Table 7 The Association of Leukopenia with Disease Severity, Age, and Sex Among COVID-19 Patients in Millennium COVID-19 Referral Treatment Center, Addis Ababa, Ethiopia (n=334)
In the binary logistic regression analysis of combined lymphopenia-neutrophilia with disease severity, COVID-19 patients with severe and critical disease had 4.1- and 3.3-times increased odds of having combined lymphopenia-neutrophilia, respectively, than moderate patients with a significant association (P<0.005) (Table 8).
Table 8 Association of Combined Lymphopenia-Neutrophilia with Disease Severity, Age, and Sex Among COVID-19 Patients in Millennium COVID-19 Referral Treatment Center, Addis Ababa, Ethiopia (n=334)
In another regression analysis of leukocytosis with age-group and disease severity, patients in the age-group of ≥56 years had 2.3 times increased odds of developing leukocytosis with a significant association (P=0.011). On the other hand, patients with severe and critical health conditions had 2.6 and 2.4 times, respectively, increased risk of developing leukocytosis (P<0.05) (Table 9).
Table 9 Association of Leukocytosis with Disease Severity, Age, and Sex Among COVID-19 Patients in Millennium COVID-19 Treatment Center, Addis Ababa, Ethiopia (n=334)
The study from current finding also showed that individuals in the age group of ≥56 years had a 2.5 times increased risk of developing neutrophilia (P=0.002). The result also indicated that females were less likely to develop neutrophilia (P=0.007). In addition, the study revealed that patients with severe and critical disease had a 2.7- and 3.3-times increased risk of having neutrophilia, respectively (P<0.005) (Table 10).
Table 10 Association of Neutrophilia with Disease Severity, Age, and Sex Among COVID-19 Patients in Millennium COVID-19 Referral Treatment Center, Addis Ababa, Ethiopia
This study aimed to determine the magnitude of hematological abnormalities among COVID-19 patients. Despite increasing efforts to control or reduce the transmission of the virus, it is transmitting at an alarming rate. Provided that the virus has high infectivity, early diagnosis and management of the disease is vital. Along with molecular tests such as RT-PCR, investigation of the change in hematological parameters obtained from easily accessible and inexpensive routine CBC is essential for early diagnosis and risk stratification of patients.
In this study, the overall magnitude of any cytopenia and pancytopenia among COVID-19 patients was 41% and 18%, respectively. At admission, the majority of patients had lymphopenia (72.2%), whereas 50% had neutrophilia, 29.6% presented with leukocytosis, while 24.9% and 21.6% of patients had anemia and thrombocytopenia, respectively. On the other hand, only 5.4% of patients had leukopenia. The Center for Disease Control in the United States and Huang et al in Wuhan, China identified lymphopenia as the most common hematological abnormality among COVID-19 patients, with lower magnitude compared to the current study (63%).11,20 Similarly, a relatively lower magnitude of lymphopenia (42%) was reported among younger COVID-19 patients with mild to moderate disease condition.21 On the other hand, a relatively higher magnitude of lymphopenia was observed among hospitalized COVID-19 patients in Singapore, 83%22 and in China, 83.2%.12 However, other studies from China reported 70.3%23 and 72.3%24 of lymphopenia which is similar to our study. Age and clinical condition of patients could be determinant factors for the magnitude of lymphopenia and its progression among COVID-19 patients.25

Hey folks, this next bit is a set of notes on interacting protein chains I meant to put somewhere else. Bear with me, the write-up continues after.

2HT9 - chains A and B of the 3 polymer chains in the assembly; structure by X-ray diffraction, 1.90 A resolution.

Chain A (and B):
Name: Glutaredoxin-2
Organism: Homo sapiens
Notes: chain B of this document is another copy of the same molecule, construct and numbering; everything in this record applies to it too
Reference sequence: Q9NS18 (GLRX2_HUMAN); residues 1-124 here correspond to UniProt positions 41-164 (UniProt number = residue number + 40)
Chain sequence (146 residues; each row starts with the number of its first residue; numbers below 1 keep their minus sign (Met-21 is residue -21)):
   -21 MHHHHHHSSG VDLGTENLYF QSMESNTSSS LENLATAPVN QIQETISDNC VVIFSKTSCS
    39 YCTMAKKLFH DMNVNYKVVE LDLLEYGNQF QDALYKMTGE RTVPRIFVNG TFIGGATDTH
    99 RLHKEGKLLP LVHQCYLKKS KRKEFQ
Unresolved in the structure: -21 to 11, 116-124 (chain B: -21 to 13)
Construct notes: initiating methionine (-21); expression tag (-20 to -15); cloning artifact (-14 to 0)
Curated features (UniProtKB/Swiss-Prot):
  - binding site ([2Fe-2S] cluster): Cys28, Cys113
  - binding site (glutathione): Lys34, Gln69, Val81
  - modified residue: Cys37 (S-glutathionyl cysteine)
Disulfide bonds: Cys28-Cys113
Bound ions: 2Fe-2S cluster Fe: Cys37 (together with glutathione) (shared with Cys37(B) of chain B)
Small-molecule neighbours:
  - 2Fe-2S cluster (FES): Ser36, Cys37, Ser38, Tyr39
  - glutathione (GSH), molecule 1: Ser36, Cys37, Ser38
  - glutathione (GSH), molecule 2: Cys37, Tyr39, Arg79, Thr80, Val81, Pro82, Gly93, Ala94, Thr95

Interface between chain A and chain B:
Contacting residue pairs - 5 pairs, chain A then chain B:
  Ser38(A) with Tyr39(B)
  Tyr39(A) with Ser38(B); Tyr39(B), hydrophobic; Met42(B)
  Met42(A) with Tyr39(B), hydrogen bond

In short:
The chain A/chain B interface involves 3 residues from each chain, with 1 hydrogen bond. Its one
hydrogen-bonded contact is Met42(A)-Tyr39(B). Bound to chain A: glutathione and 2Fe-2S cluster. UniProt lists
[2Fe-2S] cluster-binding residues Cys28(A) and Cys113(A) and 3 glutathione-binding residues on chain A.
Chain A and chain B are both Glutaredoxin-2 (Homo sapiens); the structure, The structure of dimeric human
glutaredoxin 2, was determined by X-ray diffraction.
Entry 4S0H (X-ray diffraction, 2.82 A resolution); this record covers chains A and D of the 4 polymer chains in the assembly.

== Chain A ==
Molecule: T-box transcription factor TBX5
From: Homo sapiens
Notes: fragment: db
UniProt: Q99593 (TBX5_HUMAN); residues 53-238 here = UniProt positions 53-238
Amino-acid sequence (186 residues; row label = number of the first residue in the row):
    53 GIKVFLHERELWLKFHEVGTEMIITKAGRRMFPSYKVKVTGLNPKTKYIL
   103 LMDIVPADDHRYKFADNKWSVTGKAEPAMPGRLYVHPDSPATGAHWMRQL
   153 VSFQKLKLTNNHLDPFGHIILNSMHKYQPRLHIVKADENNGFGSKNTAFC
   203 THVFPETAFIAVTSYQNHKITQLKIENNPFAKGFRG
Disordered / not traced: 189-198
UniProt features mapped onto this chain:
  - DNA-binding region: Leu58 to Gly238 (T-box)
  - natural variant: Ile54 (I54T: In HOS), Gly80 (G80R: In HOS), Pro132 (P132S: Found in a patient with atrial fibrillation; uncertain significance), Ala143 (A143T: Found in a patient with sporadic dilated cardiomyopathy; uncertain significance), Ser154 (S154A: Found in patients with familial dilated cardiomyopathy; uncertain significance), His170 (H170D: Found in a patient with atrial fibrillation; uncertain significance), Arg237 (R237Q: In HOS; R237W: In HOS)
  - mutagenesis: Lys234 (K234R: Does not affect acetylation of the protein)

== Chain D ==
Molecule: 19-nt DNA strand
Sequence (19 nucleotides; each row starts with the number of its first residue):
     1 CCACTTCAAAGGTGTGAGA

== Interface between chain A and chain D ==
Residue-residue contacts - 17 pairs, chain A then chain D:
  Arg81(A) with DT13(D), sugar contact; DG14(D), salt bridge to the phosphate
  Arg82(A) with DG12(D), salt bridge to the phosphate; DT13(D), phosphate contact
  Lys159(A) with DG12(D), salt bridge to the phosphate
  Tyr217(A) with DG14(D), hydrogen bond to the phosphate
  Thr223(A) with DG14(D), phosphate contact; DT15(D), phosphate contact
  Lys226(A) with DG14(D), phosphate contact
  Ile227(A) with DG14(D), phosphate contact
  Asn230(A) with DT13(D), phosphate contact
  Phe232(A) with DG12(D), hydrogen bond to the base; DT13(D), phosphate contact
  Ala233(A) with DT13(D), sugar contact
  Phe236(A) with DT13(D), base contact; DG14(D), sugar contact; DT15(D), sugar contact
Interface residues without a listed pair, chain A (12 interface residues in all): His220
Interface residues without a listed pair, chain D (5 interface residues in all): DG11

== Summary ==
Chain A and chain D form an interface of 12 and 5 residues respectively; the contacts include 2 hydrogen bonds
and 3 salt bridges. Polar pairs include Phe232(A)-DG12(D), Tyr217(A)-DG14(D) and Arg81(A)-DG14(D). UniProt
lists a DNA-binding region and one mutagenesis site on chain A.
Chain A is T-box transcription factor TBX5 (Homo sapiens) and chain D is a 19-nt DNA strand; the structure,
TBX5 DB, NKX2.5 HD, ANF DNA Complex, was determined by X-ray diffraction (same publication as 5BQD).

Several studies identified lymphopenia as a reliable marker of disease progression and severity with magnitude higher in dead and/or ICU patients than non-severe or “survivor” patients.12,20,22,23,25 Other studies by Fan et al22 in Singapore, and Arentz et al26 in the USA, Washington among critically ill patients also revealed the positive correlation of27 lymphopenia with disease fatality. It has also been indicated as an important prognostic tool among COVID-19 patients.8
Li et al27 compared hematological parameters on admission between alive and dead COVID-19 patients. Their finding indicated lower median lymphocyte and higher median neutrophile count among non-survivors than “survivor” patients. However, these parameters were not associated with an increased risk of death. In line with this, the higher magnitude of lymphopenia in our study was not considered as predictor of disease severity. This might be due to a comparable magnitude of lymphopenia among moderate (73.4%), severe (65%), and critical (75.6%) COVID-19 patients.
Yang et al also indicated an insignificant difference in lymphopenia between non-severe and severe patients.28 Provided that lymphopenia is not specific for COVID-19 and also acommon finding in the elderly, the predictive capacity of lymphopenia will be improved if it is combined with other parameters such as neutrophilia and high neutrophil-to-lymphocyte ratio.13 In this regard, our study demonstrated that severe and critical COVID-19 patients had 4.1- and 3.3-fold increased odds of developing combined neutrophilia-lymphopenia respectively, than moderate patients, with a significant association (P<0.05).